Brain MRI was performed with a 1.5 Tesla scanner (Siemens, Magnetom). A gradient echo 3D technique was employed for image acquisition. The ROIs of the hippocampi were manually traced from contiguous coronal, 2.0 mm thick T1 weighted images, as previously described (intraclass correlation coefficient: 0.95).18 21 The intracranial area (in mm2) was used for normalisation to cranial size according to the formula: (volume/intracranial area)×100. Hippocampal asymmetry was computed for each subject as the difference between the volumes of the right and the left side.20 An asymmetry index (figure) was also computed as the ratio between the difference and the sum of hippocampal volumes, representing the proportion of the volume difference between the right and the left side adjusted by total hippocampal volume. This index allows for taking into account the effect of greater atrophy on the reduction of asymmetry.

(A) Right and left hippocampal volumes and (B) asymmetry. Error bars around the mean are SD. (A) Volumes are normalised by intracranial area. Asymmetry index=(2×(right−left)/ (right+left)) x 100. (B) p Denotes significance of sex adjusted test for trend.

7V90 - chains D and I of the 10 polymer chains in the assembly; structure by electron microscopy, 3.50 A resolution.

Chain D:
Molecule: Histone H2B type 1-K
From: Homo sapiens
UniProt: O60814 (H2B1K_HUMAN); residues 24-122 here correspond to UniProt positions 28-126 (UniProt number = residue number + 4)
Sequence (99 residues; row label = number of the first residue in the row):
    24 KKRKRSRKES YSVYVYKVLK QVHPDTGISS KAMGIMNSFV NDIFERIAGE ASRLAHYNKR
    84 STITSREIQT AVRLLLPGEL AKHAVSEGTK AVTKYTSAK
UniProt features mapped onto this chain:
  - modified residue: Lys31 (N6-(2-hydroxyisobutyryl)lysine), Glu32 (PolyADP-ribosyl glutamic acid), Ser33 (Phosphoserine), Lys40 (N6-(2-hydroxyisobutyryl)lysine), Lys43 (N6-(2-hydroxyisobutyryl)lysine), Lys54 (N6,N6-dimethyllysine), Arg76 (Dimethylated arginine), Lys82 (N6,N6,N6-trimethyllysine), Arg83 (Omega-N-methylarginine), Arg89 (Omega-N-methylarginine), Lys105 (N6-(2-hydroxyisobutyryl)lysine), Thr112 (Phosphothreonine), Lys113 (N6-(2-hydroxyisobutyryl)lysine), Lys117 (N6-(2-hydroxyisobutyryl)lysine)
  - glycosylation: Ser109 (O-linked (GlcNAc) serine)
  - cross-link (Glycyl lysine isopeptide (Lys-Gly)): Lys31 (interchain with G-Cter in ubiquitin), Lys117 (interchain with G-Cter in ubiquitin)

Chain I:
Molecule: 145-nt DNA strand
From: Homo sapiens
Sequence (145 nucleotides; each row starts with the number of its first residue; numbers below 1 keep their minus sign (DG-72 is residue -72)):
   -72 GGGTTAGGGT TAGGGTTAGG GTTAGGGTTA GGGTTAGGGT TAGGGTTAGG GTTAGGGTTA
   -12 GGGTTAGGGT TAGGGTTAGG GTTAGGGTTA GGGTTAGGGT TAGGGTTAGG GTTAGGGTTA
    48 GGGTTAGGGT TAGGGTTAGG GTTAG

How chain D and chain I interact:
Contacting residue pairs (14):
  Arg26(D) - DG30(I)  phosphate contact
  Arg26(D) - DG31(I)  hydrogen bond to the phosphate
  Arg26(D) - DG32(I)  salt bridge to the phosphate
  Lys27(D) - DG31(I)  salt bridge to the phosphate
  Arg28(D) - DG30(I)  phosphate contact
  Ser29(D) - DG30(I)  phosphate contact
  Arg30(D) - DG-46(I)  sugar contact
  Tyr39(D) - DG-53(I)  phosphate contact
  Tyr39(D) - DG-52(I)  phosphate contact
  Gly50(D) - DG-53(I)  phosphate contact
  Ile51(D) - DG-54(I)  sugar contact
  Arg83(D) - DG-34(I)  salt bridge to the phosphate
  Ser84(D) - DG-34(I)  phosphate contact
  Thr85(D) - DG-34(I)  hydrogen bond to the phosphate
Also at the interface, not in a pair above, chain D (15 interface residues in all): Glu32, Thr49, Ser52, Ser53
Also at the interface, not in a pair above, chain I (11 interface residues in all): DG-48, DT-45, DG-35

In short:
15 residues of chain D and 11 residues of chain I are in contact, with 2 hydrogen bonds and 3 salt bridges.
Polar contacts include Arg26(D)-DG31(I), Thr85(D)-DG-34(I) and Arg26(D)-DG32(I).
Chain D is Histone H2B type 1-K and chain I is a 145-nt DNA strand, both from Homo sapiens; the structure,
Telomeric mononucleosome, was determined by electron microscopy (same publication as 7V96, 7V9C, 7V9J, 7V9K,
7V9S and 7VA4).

As both age and sex may influence hippocampal size and asymmetry, initial correlation analyses tested these relations. Correlation and locally weighted regression analyses failed to show any significant relation of hippocampal volume asymmetry with age. Men had greater hippocampal asymmetry than women (right−left difference of normalised volumes: 2.0 (SD 1.5) in men v 0.8 (SD 1.3) in women, p=0.03 on t test for independent samples). The sex-age interaction was not significant in an analysis of variance (ANOVA) model including sex, age, and their interaction. Further analyses, therefore, controlled for the effect of sex on volume asymmetries.

To test the significance of the inverse relation between ε4 gene dose and right-left asymmetry, a test for trend (sex adjusted) was used. This was carried out in a linear regression model in which asymmetry was the dependent and group (coded as a 4 level variable: 0=controls, 1=AD -/-, 2=AD ε4/-, and 3=AD ε4/4) and sex were the independent variables. In the test for trend, the group variable was treated as a continuous variable. The significance of the test for trend was that of the coefficient of the group variable.

The critical value for statistical significance was set atp<0.05 for all comparisons.